You can secure your production network from your Mission critical stuff (MC's) without necesarily putting up another firewall- You can use your exisitng firewall, in a number of ways-

    Easiest way, is another physical port on your FW. depending on which FW you use, you can seperate the networks as such, only your internally natted PN's can reach the MC's on certain ports, etc. (this is of course, only as secure as the PN machines are-

    It also depends on what level of access you need to give to each user- we've done implmentations of using VPN to get to the otherside. We acutally do not allow wireless network users access to the network- we make them authenticate via VPN and then tunnel all the data through that- its much safer than just WEP. In additional to that, it made business visitors have easy access- no WEP codes to give out, just give them a temporary login that expires.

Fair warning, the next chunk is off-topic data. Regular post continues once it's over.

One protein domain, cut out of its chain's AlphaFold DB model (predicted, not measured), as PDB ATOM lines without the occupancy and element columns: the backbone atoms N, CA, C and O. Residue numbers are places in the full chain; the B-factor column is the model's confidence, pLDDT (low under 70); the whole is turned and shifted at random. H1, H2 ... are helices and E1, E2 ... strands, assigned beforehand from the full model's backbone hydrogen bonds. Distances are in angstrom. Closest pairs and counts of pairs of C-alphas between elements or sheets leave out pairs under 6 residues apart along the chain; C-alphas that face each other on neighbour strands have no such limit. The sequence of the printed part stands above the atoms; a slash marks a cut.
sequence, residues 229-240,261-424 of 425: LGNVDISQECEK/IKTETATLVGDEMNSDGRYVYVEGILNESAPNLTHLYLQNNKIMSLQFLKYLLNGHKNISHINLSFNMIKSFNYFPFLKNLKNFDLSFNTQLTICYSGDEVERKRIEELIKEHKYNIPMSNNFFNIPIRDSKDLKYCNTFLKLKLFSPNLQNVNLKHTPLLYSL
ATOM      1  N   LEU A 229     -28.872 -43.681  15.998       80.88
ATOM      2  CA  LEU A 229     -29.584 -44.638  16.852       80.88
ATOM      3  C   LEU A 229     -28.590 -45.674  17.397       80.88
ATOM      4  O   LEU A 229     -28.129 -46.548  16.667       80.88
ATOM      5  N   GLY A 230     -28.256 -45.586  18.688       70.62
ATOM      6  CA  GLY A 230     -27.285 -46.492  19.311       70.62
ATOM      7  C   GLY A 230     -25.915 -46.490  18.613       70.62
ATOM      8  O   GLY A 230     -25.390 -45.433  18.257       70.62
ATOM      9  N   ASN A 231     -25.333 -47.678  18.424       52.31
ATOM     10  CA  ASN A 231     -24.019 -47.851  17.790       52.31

Anyways, back to your network- method 2, would be VPN over to the other side of the network- this of coruse, your users may object to this extra level of security

    Method 3: You could esentially lock out most of the MC network by giving them their own protocol- we've done this on several occassions by keeping the SQL server running IPX and connecting that to the application server-. It makes hacking siginficantly more difficult, only to the level of, any machine within the system that has a IP/IPX bridge can become a point of attack.

    the only thing you can do, is block off all unnecesary inbound/outbound ports- . You should have no need for any inbound ports to any production machines. have your firewall direct all inbound traffic (on specified ports) to fixed locations. Be consistant, no desktop can receive inbound data, other than on say, 80, or whatever else someone needs to use.